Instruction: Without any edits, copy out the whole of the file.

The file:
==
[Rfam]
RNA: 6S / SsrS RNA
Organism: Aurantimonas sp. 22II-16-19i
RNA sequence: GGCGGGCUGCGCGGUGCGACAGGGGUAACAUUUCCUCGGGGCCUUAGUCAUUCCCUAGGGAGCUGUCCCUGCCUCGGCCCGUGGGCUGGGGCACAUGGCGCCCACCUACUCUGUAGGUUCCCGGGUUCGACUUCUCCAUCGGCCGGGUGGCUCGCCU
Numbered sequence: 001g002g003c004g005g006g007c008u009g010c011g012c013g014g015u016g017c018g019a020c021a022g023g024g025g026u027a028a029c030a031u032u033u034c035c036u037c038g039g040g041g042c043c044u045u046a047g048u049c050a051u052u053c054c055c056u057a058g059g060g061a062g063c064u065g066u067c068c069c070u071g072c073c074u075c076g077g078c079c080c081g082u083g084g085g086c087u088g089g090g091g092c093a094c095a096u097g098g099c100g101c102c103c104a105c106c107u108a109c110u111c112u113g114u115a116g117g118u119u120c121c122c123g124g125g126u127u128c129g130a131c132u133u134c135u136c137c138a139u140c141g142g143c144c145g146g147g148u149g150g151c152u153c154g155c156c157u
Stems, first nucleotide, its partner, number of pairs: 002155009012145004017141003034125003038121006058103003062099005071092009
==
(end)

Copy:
[Rfam]
RNA: 6S / SsrS RNA
Organism: Aurantimonas sp. 22II-16-19i
RNA sequence: GGCGGGCUGCGCGGUGCGACAGGGGUAACAUUUCCUCGGGGCCUUAGUCAUUCCCUAGGGAGCUGUCCCUGCCUCGGCCCGUGGGCUGGGGCACAUGGCGCCCACCUACUCUGUAGGUUCCCGGGUUCGACUUCUCCAUCGGCCGGGUGGCUCGCCU
Numbered sequence: 001g002g003c004g005g006g007c008u009g010c011g012c013g014g015u016g017c018g019a020c021a022g023g024g025g026u027a028a029c030a031u032u033u034c035c036u037c038g039g040g041g042c043c044u045u046a047g048u049c050a051u052u053c054c055c056u057a058g059g060g061a062g063c064u065g066u067c068c069c070u071g072c073c074u075c076g077g078c079c080c081g082u083g084g085g086c087u088g089g090g091g092c093a094c095a096u097g098g099c100g101c102c103c104a105c106c107u108a109c110u111c112u113g114u115a116g117g118u119u120c121c122c123g124g125g126u127u128c129g130a131c132u133u134c135u136c137c138a139u140c141g142g143c144c145g146g147g148u149g150g151c152u153c154g155c156c157u
Stems, first nucleotide, its partner, number of pairs: 002155009012145004017141003034125003038121006058103003062099005071092009